Mikhail Gorbachev, Final Leader of the USSR, Dead at 91

by Caitlin Berard
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Mikhail Gorbachev, the eighth and final leader of the Soviet Union, has died at the age of 91, Russian state media reported on Tuesday. “Mikhail Sergeevich Gorbachev died this evening after a severe and prolonged illness,” the Central Clinical Hospital said, according to RIA Novosti.

The former USSR President became the General Secretary of the Communist Party of the Soviet Union in 1985 and held the position until 1991. During that time, Gorbachev also served as the USSR’s head of state.

Throughout his time as the leader of the Soviet Union, Gorbachev’s mission was to reform the Soviet Union and its empire. As such, he introduced policies of perestroika (restructuring) and glasnost (openness), drawing the ire of his fellow countrymen. “He destroyed a great state,” Vasily Ivchenko told The Daily Beast. “The collapse of the Soviet Union started with Gorbachev, and Yeltsin continued with what he started.”

Gorbachev, however, was always led by the beacons of freedom and democracy. “I began these reforms and my guiding stars were freedom and democracy, without bloodshed,” the USSR leader later said. “So the people would cease to be a herd led by a shepherd. They would become citizens.”

Unlike those before him, Mikhail Gorbachev was a charismatic figure, eager to kickstart the Russian economy and lead his country into a new era. Former British Prime Minister Margaret Thatcher famously referred to the Russian leader as “a man one can do business with.”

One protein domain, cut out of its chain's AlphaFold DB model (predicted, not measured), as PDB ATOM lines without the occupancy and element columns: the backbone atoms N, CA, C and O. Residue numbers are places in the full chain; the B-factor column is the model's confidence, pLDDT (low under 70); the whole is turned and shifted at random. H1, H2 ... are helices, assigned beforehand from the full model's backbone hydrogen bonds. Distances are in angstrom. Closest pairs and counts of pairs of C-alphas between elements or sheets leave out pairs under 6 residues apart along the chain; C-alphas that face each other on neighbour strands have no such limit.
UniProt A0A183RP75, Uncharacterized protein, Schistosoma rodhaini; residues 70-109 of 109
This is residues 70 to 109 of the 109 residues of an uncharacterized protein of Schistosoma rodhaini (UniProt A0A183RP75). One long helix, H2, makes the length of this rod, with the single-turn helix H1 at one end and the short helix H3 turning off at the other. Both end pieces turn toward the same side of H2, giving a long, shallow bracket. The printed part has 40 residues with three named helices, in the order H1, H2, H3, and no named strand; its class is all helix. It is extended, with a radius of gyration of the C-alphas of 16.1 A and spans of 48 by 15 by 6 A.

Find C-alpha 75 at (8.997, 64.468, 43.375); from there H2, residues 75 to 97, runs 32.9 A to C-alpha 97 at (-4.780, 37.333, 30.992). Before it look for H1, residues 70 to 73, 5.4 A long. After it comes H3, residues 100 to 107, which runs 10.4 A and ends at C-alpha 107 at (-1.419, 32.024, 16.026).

Mikhail Gorbachev’s Efforts to End the Cold War

As President of one of the largest countries in the world, Gorbachev’s contributions to history were many. Perhaps the most significant of them all, however, was his aid in ending the Cold War.

In 1985, Gorbachev met President Ronald Reagan face-to-face at the Geneva summit in Reykjavik, Iceland. Though both men wanted the meeting, they were also wary of each other. As such, their discussions often became heated. Gorbachev, in particular, stated that he didn’t feel that Reagan was hearing what he was trying to say.

After many debates, however, the pair finally agreed to a joint commitment to avoid nuclear war. And though they still had a long way to go, the meeting marked the beginning of the end of the Cold War.

In 1990, Mikhail Gorbachev was awarded the Nobel Peace Prize “for his leading role in the peace process which today characterizes important parts of the international community.”

A year later, rapid changes were occurring worldwide. In late 1991, the Iron Curtain was lifted and the Soviet Union dissolved, with Ukraine, Byelorussia, and Russia declaring themselves independent from the USSR. Thus, Gorbachev was left without a country to lead, and on Christmas Day, 1991, he formally resigned.

“The country received freedom, was liberated politically and spiritually,” he said in his resignation speech. “And that was the most important achievement.”

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